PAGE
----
As it often is throughout M, Fritz Lang's genre-establishing penultimate masterpiece (not to mention the Austrian director's first talkie), the opening image finds itself betrayed, unbound, and sculpted by its sound design rather than simply accompanied by it. A group of children are playing a game in a concrete courtyard and a young girl twirls around and chooses one of her friends to fall. The kids giggle and wear big smiles, but they sing a song that tells of an "evil man in a black coat" coming around to chop up young girls and boys with his "little chopper." The illusion of peace and tranquility in 1930s Berlin teems with a dark, disturbing terror, manifested by one unfathomable figure. It seems fitting now that M was distributed in the United States in March 1933, the same year the Nazi's took power and Lang's star, the inimitable Peter Lorre, a Jew, took flight from Germany to Paris.
Long before we learn that his name is Hans Beckert (Lorre), a child murderer that is largely absent yet central to Lang's film, the shadowy figure identifies himself with an eerie signifier: He whistles a tune, Grieg's "In the Hall of the Mountain King," as he stalks and eventually ensnares his victims with balloons and candies wrapped in white parchment. (It's worth noting that it is not Lorre but Lang who supplies the foreboding whistle.) A poster suggests that this man has already caused the deaths of four other children, but it's the murder of poor little Elsie Beckmann (Inge Landgut) that incites an expansive procedural, though very little investigating is actually shown.
Indulging in a brilliant series of intercuts between two elongated discussions, one between five criminals and the other between the members of the law-and-order hierarchy, Lang orchestrates one of the great criminal endeavors ever put to film as the police run in circles and criminal leader Schränker (Gustaf Gründgens) enlists the league of beggars—which includes the blind balloon-salesman who first encounters Beckert with Beckmann—to track Beckert down so that they might quell the uproar of police activity. Not for nothing does this supply one of cinema's great, ironic comparisons between criminals and the people who bring them to "justice."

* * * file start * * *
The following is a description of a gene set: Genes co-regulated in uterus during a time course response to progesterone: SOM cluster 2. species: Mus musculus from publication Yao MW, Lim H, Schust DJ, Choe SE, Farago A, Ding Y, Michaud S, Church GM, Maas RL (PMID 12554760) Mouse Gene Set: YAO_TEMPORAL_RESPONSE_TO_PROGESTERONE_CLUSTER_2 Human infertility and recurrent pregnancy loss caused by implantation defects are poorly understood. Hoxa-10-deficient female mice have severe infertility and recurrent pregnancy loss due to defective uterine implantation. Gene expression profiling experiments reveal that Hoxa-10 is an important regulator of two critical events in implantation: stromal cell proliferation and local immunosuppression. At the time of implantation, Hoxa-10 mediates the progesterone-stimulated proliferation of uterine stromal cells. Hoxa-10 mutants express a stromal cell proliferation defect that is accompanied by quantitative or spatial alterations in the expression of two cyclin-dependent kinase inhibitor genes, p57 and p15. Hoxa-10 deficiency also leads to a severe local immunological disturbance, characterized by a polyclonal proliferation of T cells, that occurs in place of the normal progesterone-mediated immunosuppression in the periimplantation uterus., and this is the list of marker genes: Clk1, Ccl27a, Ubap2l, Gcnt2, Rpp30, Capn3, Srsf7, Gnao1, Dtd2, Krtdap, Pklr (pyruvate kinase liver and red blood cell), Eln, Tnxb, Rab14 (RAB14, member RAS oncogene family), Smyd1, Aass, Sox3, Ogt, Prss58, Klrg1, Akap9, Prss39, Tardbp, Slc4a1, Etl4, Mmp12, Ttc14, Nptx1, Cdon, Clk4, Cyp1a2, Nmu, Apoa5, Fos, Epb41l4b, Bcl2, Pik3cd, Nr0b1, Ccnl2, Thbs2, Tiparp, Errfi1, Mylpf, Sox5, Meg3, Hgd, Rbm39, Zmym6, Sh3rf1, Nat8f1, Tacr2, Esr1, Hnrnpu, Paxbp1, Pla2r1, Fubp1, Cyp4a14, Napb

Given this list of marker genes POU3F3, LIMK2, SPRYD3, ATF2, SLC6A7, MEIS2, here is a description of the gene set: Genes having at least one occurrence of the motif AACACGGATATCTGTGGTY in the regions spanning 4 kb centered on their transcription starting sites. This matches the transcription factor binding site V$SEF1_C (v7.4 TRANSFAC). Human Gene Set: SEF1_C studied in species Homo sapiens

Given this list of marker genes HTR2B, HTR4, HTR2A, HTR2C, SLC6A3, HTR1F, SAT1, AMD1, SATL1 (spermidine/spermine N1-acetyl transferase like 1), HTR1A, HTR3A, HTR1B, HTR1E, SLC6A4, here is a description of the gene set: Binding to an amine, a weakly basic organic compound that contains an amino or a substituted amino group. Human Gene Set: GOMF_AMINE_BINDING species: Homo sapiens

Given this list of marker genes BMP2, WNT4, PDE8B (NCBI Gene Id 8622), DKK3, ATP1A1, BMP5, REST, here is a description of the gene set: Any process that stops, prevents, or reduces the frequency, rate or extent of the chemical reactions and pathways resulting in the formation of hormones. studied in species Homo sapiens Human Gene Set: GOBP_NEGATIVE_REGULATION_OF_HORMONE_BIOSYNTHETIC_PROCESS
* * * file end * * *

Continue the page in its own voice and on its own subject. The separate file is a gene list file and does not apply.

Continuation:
An official, Inspector Lohmann (Otto Wernicke), pieces together the identity of the murderer eventually, but the league of criminals has already cornered Beckert in an abandoned office building and set up a kangaroo court in the basement of an old cognac distillery—the film's most Brechtian set piece. It's here, for the first time, that we see words coming directly out of Lorre's mouth, the image finally locating its hectic, pleading voice. Robert Bresson once opined that the soundtrack invented the idea of silence in films, and attempting to find a more profound example of Bresson's assertion, not to mention the use of Eisenstein's montage, than M seems fruitless. In fact, the film is characterized by both its auditory and visual gaps: The quiet movements of a ball and a balloon substitute for the image of Elsie's murder; the initial police raids that throw the crime world into a tizzy are soundless.
Similar to the opening image, an endlessly analyzed push of the domino that leads to the unseen murder of little Elsie Beckmann, the casting of Lorre was an act of having one's strudel and eating it too. In an interview by the great William Friedkin, Lang, who co-wrote the script with then-wife Thea von Harbou, commented that the choice of Lorre came from the actor's face, which, according to him, was not the face of a child murderer. Of course, the bulk of Lorre's hypnotic performance is primarily physical until his climactic outburst in that cognac distillery. Though the audience is tasked throughout the film to share Beckert's outlook, it is in this scene, surrounded by the breadth of the criminal underworld, that we are faced not only with our own mixture of pity and horror but with the ghastly proposition that Beckert is human.
This concept of Beckert's conflicted humanity was not universally received: Joseph Goebbles, upon seeing the film, saw this court scene as a blunt argument for the death penalty, applauding its lack of "humanitarian soppiness." But now, long after The New York Times's Mourdant Hall mourned that Lang's demonstrated talent was used to capture such "hideous" acts, M seems every bit a more substantial and technically complex work than Lang's previous landmark, 1927's Metropolis. The filmmaker's acute use of objects, symbols, letters, and codes to decrypt a relatively simple narrative remains as perfect an example of pure cinema in the sound era as one is likely to find, and despite the now borderline-jejune subject matter, M's urgency hasn't aged a day. Gazing along with Beckert at a young girl's reflection in a store-window mirror, it still takes a moment to acknowledge the mirror's borders that jut out like razor-sharp teeth, capturing not only the girl but the viewer in the rampant fever of a perverted mind, unable to shake the images that, as he says, follow him soundlessly.